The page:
Sexual expression and The Rose Centre
Last month, Kirsty Liddard wrote the article Reclaiming our sexual stories for Disability Horizons. Now she talks to us about The Rose Centre for Young People with Disabilities which aims to support young adults with disabilities in expressing themselves sexually.
In my last article, I shared with you the importance of disabled people telling their own sexual stories, on their own terms. This is, I suggested, crucial if we are to carve out more positive sexual cultures than the one currently extended to us, which stereotypes our sexual lives and bodies.
Today I would like to tell you about a fantastic space where disabled peoples’ sexual stories are really flowing: The Rose Centre for Young People with Disabilities. A Toronto-based organisation, our primary goal is to support young adults with disabilities in the areas of sexual expression, dating, and building healthy relationships.
Our secondary goal is to raise awareness within the general population on issues surrounding disability and social relationships. To realise these goals we provide a safe space, hold inclusive events, and engage in other activities that empower young adults with disabilities to maximize their potential.
Our co-founders, Tim Rose and Natalie Sanborn, set up the organisation in their spare time because of the way in which matters of sexual and intimate life are often overlooked by the majority of organisations which support young people with disabilities.
We are a young organisation in more ways than one, having only received charitable status in 2011. Our six board members (of which I am one) are all under 30, and four of us are young people with disabilities. Because of this, we can offer real understanding and support on a range of issues including sexuality, sexual health, parenthood, friendships, and social inclusion. We are also fully inclusive of young people with a wide range of disabilities.
A couple of months ago we held our first discussion event: “Dating with a Disability”. A large group of young people came along just to be able to chat to others about their dating experiences, funny stories, and difficulties. It was an open, inclusive and exhilarating space. Discussion began with many of us listing the difficulties of dating with a disability, for example, poor access to potential date venues, inaccessible public transport, the complex issue of personal assistance on a date, and when and how to disclose disability if online dating.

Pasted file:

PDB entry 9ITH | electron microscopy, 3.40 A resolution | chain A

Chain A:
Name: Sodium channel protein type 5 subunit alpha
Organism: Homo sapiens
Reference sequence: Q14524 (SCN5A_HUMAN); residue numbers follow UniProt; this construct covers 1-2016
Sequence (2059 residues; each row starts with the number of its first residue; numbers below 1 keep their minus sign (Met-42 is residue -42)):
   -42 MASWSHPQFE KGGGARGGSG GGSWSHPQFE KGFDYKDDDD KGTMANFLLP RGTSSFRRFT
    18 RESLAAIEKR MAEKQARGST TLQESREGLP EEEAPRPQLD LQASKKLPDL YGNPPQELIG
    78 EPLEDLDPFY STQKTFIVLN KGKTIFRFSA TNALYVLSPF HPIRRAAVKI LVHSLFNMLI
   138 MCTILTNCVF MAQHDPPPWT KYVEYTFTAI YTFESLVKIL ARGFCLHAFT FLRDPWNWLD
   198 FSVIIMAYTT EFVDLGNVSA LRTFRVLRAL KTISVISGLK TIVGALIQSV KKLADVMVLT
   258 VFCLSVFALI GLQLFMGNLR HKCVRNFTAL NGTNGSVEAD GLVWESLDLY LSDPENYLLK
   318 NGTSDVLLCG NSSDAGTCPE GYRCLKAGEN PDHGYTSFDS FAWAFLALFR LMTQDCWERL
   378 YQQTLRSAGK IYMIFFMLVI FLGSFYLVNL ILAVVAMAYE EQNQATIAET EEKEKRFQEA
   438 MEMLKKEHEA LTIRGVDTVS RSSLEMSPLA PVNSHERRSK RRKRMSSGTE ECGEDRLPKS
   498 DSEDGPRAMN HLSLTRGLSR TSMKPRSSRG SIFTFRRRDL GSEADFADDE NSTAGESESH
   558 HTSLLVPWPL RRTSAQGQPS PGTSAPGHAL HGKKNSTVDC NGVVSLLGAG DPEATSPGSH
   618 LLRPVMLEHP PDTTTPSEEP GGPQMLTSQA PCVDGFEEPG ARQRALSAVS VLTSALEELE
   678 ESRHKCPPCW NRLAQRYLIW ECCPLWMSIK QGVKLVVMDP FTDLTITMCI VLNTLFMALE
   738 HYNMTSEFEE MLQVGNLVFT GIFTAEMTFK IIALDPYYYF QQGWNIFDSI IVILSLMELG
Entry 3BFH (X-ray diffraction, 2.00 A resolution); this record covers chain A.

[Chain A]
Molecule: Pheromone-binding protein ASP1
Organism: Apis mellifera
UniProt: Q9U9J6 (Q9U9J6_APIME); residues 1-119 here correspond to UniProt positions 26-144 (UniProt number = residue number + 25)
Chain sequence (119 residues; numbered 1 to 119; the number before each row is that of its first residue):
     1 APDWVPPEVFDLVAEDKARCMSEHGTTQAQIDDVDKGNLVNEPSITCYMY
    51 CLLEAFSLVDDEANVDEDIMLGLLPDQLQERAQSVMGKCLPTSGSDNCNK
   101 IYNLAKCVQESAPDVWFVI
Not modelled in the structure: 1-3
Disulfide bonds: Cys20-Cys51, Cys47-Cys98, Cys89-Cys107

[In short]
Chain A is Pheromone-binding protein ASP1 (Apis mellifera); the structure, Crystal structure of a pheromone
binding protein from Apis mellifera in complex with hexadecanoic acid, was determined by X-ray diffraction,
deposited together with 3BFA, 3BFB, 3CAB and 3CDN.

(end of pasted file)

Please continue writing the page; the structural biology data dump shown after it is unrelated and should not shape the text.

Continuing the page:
It is important to share the difficulties we may face. However, by the end of the event – just two hours later – the only topic of discussion was what disability brings to an intimate relationship, and the positive impact of having a partner with disability – of which we collectively decided there were many!
We are currently doing all of this on just $1000 (£625) of (one time) funding. However, we’re currently executing a thirty-day fundraising campaign, the Grow the Rose Campaign, through which we hope to secure $5000. We know that this is a crucial time in our history as an organisation and the money raised within the campaign will fund our activities for the next twelve months, ensuring that we can continue our important work.
If you’d like to make a donation (no amount is too small!) and help ‘grow the rose’, please see our website! We’ve even made a beautiful video to accompany our campaign. Take a look:
Our campaign will end with a big party where we will also be celebrating the launch of our new fully accessible website, which was donated to us in kind. If you live in, or around, Toronto and would like to come along, you’re more than welcome! Just get in touch on the details below.
There you have it, the telling of sexual stories in practice; a reclamation of our sexual and intimate selves. Currently, The Rose Centre for Young Adults with Disabilities is a unique space where this happens, but we don’t want it to be unique! We really hope that similar organisations with a similar ethos are founded in other places.
While sex and disability can evoke a range of (often, problematic and oppressive) reactions, the worst by far is silence. Yet, as the work of The Rose Centre for Young Adults with Disabilities shows, this is a reaction we have the power to change. It’s simple: let’s start talking.
By Kirsty Liddard
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